Teaching children to be kind people | NevadaAppeal.com

Teaching children to be kind people

by Kendal Rauthzan

Not long ago, I had a discussion with two college seniors about the power of media manipulation. My soapbox position was that we must teach young and old to be critical thinkers so that they can understand what the messenger is trying to convince us of and decide if we believe and perhaps adopt that position or toss out their message. Just because someone excels in selling their bill of goods doesn’t mean they’re right.

These two young adults (being critical thinkers) quickly pointed out that not only was I a part of the media, but that I also tried to convince (or manipulate, if you will) my readers toward my point of view. Bravo – absolutely correct.

My primary message in this weekly column is to convince you that what we expose our children to is extremely important, including the choice of literature. My media message today has two parts. One: Teach children to become critical thinkers and critical readers so that they do not fall prey to believing everything they hear or see. Two: Being kind to others is important, and the books reviewed below carry that theme.

Of course, you have the option of believing me or not. What do you think?

Books to Borrow

The following book is available at many public libraries.

“Mr. Peabody’s Apples” by Madonna, illustrated by Loren Long, Callaway, 32 pages

Read aloud: age 5-6 and older. Read yourself: age 7Ð8 and older.

Mr. Peabody is a grade-school teacher and the little league coach in his small town. He is a kind man and well liked by everyone. One day, young Tommy sees Mr. Peabody pick up an apple from Mr. Funkadeli’s fruit market, put it in his bag, and continue on his way. Tommy doesn’t see Mr. Peabody pay for the apple, so he rushes to tell his friends, who then tell others. Soon the whole town believes Mr. Peabody is a thief.

A well-executed presentation of the power of words and the damage and hurt that result from gossip, “Mr. Peabody’s Apples” provides a strong and important lesson for readers of all ages.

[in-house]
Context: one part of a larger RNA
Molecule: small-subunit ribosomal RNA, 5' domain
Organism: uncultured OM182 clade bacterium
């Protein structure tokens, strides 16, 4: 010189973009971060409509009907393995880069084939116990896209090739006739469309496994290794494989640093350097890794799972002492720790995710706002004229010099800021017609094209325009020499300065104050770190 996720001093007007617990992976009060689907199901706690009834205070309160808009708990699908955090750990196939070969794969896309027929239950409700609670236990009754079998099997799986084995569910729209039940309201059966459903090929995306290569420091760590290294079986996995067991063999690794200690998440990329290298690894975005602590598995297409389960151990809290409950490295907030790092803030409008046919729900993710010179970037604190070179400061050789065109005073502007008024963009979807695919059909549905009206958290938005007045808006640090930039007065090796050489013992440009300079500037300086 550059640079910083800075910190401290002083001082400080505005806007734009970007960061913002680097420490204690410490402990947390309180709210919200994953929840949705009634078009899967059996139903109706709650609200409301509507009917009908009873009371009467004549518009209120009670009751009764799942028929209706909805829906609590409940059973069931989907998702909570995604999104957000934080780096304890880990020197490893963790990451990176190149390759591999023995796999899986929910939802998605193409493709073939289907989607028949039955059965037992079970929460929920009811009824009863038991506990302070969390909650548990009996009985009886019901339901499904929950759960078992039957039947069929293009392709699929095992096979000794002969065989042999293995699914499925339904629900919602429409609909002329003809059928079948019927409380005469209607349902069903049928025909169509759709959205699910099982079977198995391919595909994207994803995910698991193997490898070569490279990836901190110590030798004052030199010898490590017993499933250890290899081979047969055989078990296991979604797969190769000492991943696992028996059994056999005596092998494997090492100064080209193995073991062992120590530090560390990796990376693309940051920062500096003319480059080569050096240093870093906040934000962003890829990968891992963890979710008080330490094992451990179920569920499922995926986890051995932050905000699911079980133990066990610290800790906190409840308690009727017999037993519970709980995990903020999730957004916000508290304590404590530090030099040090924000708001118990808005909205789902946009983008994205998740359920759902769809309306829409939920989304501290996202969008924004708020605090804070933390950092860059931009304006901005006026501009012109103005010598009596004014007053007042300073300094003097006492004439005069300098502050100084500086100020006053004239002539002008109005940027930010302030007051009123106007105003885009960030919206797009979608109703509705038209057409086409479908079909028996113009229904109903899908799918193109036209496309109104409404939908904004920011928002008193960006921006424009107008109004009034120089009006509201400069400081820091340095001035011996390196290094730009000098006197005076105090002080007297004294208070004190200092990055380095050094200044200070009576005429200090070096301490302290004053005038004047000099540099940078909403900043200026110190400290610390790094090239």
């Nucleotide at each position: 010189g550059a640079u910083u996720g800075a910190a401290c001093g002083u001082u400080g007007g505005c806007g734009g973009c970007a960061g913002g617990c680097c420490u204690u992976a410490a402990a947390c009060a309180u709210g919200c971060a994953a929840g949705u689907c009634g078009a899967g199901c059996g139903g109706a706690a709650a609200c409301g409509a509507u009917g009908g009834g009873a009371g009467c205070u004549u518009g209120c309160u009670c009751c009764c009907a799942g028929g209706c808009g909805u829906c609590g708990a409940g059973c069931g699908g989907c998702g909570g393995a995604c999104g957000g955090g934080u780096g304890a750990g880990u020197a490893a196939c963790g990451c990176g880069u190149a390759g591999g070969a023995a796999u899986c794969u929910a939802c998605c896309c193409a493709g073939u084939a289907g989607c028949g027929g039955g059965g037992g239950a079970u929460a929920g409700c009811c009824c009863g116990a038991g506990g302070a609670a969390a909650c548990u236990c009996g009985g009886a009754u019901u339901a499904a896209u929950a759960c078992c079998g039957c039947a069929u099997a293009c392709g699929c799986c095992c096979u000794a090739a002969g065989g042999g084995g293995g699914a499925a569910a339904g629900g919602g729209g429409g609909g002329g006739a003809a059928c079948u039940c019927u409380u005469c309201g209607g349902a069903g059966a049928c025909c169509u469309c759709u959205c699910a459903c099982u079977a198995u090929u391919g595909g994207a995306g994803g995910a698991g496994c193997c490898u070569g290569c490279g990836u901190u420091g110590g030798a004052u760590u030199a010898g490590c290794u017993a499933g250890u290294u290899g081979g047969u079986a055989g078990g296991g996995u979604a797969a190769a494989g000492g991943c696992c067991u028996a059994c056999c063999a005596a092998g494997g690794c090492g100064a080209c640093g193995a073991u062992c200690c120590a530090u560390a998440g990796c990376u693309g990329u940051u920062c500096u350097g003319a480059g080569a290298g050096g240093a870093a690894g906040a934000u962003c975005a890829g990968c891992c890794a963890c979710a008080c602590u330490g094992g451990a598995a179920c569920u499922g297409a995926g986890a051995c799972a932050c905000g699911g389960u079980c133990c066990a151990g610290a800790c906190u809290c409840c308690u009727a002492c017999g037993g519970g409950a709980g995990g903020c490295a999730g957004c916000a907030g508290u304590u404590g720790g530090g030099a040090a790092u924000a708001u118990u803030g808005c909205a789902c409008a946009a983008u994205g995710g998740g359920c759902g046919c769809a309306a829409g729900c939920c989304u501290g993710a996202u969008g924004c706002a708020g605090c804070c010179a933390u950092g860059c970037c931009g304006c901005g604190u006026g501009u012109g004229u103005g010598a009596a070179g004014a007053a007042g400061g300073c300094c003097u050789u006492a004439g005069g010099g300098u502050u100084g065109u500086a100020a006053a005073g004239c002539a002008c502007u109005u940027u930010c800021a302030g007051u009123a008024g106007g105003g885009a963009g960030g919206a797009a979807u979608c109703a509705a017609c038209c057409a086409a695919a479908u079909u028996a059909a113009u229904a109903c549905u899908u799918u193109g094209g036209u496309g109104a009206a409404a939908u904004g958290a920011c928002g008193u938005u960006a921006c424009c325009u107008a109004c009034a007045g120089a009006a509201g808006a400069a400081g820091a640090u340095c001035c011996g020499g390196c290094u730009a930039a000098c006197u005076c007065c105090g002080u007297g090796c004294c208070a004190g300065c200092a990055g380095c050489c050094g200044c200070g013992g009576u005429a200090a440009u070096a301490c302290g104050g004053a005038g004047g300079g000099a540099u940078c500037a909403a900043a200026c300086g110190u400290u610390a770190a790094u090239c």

Librarian’s Choice

Library: Dayton Valley Branch Library, 321 Old Dayton Valley Road

Branch manager: Theresa Kenneston

Choices this week: “One of Each” by Mary Ann Hoberman; “Piggie Pie!” by Margie Palatini; “Red Leaf, Yellow Leaf” by Lois Ehlert

Books to Buy

The following books are available at favorite bookstores.

“Here Comes Darrell” by Leda Schubert, illustrated by Mary Azarian, Houghton Mifflin, 2005, 32 pages, $16 hardcover

Read aloud: age 4 and older. Read yourself: age 7 and older.

It’s two below zero and snowing hard at 4 a.m., but Darrell is ready to go to work. He’s off in his truck to plow 21 of his neighbor’s driveways. Come spring, Darrell works hard splitting logs, repairing neighbor’s muddy driveways, and with other chores. This is what Darrell does for a living all year, keeping his neighbors safe and sound, but Darrell is so busy that there isn’t much time to tend to his own home.

When a fierce storm rips Darrell’s barn roof off, Darrell knows he should have made time to repair it earlier in the year. But Darrell’s worries quickly come to a halt when he arrives home to find his neighbors there, helping Darrell as he has always helped them.

A gentle story with a solid message, this tale warms the heart and makes you feel good all over.

“Dear Baby: Letters from Your Big Brother” by Sarah Sullivan, illustrated by Paul Meisel, Candlewick, 2005, 34 pages, $14.99 hardcover

Read aloud: age 4 and older. Read yourself: age 7 and older.

With heartfelt honesty, this young boy sends letters to his baby sister to let her know how he is feeling and what it’s like to be a big brother. He begins his letters before his sister is born and continues them until her first birthday, where he compiles those letters into a book as a gift for her.

With humor and often a candid look at what an older sibling might be thinking, the primary message of this lovely book rings through – love and kindness between siblings.

— Nationally syndicated, Kendal Rauthzan writes and lectures on children’s literature and may be e-mailed at kendal@sunlink.net